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Hi Tim
Advice column by Tim White, PhD, LPC, NCC.


'Tis the Season to Be Way Too Jolly

Couple in bed

Tim White, PhD, LPC, NCC offers advice on family planning and parenting, LGBT issues, disability issues, education and work issues, relationships, ethics and "unusual" social issues. Send questions to Tim for future columns through his website.

Hi Tim,
I am a girl, 24 who has always been a good girl and I even waited to have sex until I was married to my sexy husband one year ago. Since then, the sex has been nearly constant after I graduated college last year and went to work. We have some kind of sex literally every day, even if it is just a quickie at lunch and several times a day on our days off. We have also gotten adventurous and do it in cars in parking lots, elevators, dressing rooms, outside, and countless other places. The more risky, the more exciting it is for us both! We have also explored various kinks. We made a deal that no fantasy is off limits, and when I was a repressed teenager one of my favorite fantasies was to do it in my parents’ bed. We will be at their house for the Christmas and they will probably leave to run errands and see friends, so I was to sneak in a session in their bed. There may be other relatives there, but we can be quiet. My husband thinks it is disrespectful, but I think he is being a prude! I think he should relax and enjoy it, the way he has in so many other forbidden places.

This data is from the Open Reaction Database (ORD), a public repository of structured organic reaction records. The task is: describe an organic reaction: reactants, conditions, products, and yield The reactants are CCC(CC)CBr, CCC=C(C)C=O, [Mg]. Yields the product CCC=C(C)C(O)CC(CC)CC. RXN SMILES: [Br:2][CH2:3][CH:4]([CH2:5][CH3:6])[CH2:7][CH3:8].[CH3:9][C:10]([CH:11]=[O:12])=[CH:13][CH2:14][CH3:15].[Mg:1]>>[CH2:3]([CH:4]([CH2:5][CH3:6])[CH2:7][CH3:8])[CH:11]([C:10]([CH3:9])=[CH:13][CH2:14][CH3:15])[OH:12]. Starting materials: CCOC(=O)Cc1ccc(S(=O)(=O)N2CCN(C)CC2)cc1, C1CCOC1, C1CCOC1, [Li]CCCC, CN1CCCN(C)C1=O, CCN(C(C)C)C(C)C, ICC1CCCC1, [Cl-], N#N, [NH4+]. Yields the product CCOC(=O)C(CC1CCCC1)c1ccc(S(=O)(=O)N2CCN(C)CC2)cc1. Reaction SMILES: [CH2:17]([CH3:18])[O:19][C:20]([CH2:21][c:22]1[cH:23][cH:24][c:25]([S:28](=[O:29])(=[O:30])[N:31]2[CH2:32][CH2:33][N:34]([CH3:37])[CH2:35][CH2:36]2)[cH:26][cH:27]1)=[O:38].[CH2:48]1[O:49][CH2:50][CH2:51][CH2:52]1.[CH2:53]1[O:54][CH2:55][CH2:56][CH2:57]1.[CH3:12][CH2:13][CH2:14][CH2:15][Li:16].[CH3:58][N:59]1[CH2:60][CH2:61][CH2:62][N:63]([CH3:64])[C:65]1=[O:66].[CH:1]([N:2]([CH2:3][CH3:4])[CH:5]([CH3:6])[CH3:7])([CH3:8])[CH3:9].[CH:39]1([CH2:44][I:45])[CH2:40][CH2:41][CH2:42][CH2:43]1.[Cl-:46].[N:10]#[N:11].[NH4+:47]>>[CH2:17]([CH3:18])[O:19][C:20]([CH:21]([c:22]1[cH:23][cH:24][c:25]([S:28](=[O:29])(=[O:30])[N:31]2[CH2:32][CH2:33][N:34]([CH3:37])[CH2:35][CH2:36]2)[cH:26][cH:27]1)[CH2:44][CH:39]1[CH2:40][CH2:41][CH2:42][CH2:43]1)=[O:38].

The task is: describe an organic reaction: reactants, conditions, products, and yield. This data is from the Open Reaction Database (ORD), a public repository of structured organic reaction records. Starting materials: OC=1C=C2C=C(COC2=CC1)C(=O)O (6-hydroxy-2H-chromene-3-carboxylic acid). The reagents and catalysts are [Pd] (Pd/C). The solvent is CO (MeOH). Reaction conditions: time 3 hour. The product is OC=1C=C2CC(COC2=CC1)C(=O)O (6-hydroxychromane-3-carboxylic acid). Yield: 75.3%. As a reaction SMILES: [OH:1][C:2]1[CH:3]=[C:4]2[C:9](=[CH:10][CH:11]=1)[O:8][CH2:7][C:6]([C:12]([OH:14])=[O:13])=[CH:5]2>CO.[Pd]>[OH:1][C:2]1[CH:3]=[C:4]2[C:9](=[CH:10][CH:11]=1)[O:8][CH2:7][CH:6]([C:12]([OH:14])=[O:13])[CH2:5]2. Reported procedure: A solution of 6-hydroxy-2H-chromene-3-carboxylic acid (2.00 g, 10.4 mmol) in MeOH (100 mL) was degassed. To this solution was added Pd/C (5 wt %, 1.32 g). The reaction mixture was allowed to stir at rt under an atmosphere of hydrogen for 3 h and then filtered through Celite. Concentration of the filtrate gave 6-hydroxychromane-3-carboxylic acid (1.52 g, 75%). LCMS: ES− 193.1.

Also, thanks for the great column and Merry Christmas! — Yule Libido

Hi Libido,
A Merry Christmas to you and yours as well, but it sounds like things cannot get much merrier for you, unless a plan is in the works for you and the hubby to quit your jobs and devote yourselves to full-time sex. I know most of us who have read your letter are either red from embarrassment or green from pure envy, so you have achieved the perfectly holiday reader palette.  Even though you have decked the halls, countertops, back seats and countless other surfaces with your carnal presence, you have a naughty fantasy involving your parents’ bed that does not have a fa-la-la-la-lot of appeal to your husband.

Remember, hubby is a generally open-minded man who has no issues with getting it on in parking lots, retail establishments, and probably waiting rooms, restaurants and inside that city block-sized temple of seasonal fruitcake ingredients in any supermarket right now with minimal encouragement, but even he has a naughty limit. He is uncomfortable with living out your fantasy in question, one that is not uncommon but may arguably feel like impropriety to a son-in-law. You are no longer a teenager, so it may not be as fulfilling as keeping a secret, unfulfilled desire. Given your level connubial bliss, not much else is likely to ever go unfulfilled. You can afford to let this one go for your partner’s comfort, and maybe both of you can indulge yourselves with a full night’s sleep.

Haggard for the Holidays

Hi Tim,
I’m a female college student in my late 20’s in the New York City area. I have a boyfriend and we have to go to his parents’ house upstate for Christmas Eve and celebrate Christmas, then drive through the night to get to my Mom’s house where we celebrate and then travel another 60 miles to go to my grandmother’s to eat dinner, then we have to leave straight from there to get to my father’s house in Jersey by late afternoon where a lot of his side of the family will be coming to meet and play games and visit, but it is crazy and we have been doing this for three years, jamming presents into the car where stuff gets broken and food gets spilled, etc. We’re always late to somebody’s house and then everyone waits for us even though we tell them not to, and of course they’re unhappy with us. How can we make everyone happy and have a Christmas that’s not a stressed-out mess? — Haggard for the Holidays